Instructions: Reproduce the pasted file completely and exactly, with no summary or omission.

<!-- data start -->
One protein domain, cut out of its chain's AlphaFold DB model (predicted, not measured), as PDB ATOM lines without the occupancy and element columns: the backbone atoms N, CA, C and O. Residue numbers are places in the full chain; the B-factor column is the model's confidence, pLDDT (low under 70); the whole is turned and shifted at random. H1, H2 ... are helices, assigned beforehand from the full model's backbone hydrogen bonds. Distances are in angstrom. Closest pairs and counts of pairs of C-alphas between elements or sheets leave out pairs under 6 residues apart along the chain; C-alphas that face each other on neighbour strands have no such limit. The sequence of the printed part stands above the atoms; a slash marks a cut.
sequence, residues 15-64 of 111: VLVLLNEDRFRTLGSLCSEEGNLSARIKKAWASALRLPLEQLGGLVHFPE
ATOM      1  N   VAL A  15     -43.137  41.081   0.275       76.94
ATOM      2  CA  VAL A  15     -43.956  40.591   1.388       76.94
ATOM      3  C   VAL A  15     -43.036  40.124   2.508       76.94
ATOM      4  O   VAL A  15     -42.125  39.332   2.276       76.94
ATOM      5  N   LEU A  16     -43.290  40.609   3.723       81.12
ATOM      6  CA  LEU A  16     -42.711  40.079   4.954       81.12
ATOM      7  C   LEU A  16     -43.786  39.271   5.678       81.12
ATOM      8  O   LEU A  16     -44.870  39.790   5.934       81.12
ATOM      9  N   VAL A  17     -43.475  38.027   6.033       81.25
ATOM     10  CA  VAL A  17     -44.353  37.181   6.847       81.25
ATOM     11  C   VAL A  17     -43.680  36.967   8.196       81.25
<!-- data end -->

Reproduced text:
One protein domain, cut out of its chain's AlphaFold DB model (predicted, not measured), as PDB ATOM lines without the occupancy and element columns: the backbone atoms N, CA, C and O. Residue numbers are places in the full chain; the B-factor column is the model's confidence, pLDDT (low under 70); the whole is turned and shifted at random. H1, H2 ... are helices, assigned beforehand from the full model's backbone hydrogen bonds. Distances are in angstrom. Closest pairs and counts of pairs of C-alphas between elements or sheets leave out pairs under 6 residues apart along the chain; C-alphas that face each other on neighbour strands have no such limit. The sequence of the printed part stands above the atoms; a slash marks a cut.
sequence, residues 15-64 of 111: VLVLLNEDRFRTLGSLCSEEGNLSARIKKAWASALRLPLEQLGGLVHFPE
ATOM      1  N   VAL A  15     -43.137  41.081   0.275       76.94
ATOM      2  CA  VAL A  15     -43.956  40.591   1.388       76.94
ATOM      3  C   VAL A  15     -43.036  40.124   2.508       76.94
ATOM      4  O   VAL A  15     -42.125  39.332   2.276       76.94
ATOM      5  N   LEU A  16     -43.290  40.609   3.723       81.12
ATOM      6  CA  LEU A  16     -42.711  40.079   4.954       81.12
ATOM      7  C   LEU A  16     -43.786  39.271   5.678       81.12
ATOM      8  O   LEU A  16     -44.870  39.790   5.934       81.12
ATOM      9  N   VAL A  17     -43.475  38.027   6.033       81.25
ATOM     10  CA  VAL A  17     -44.353  37.181   6.847       81.25
ATOM     11  C   VAL A  17     -43.680  36.967   8.196       81.25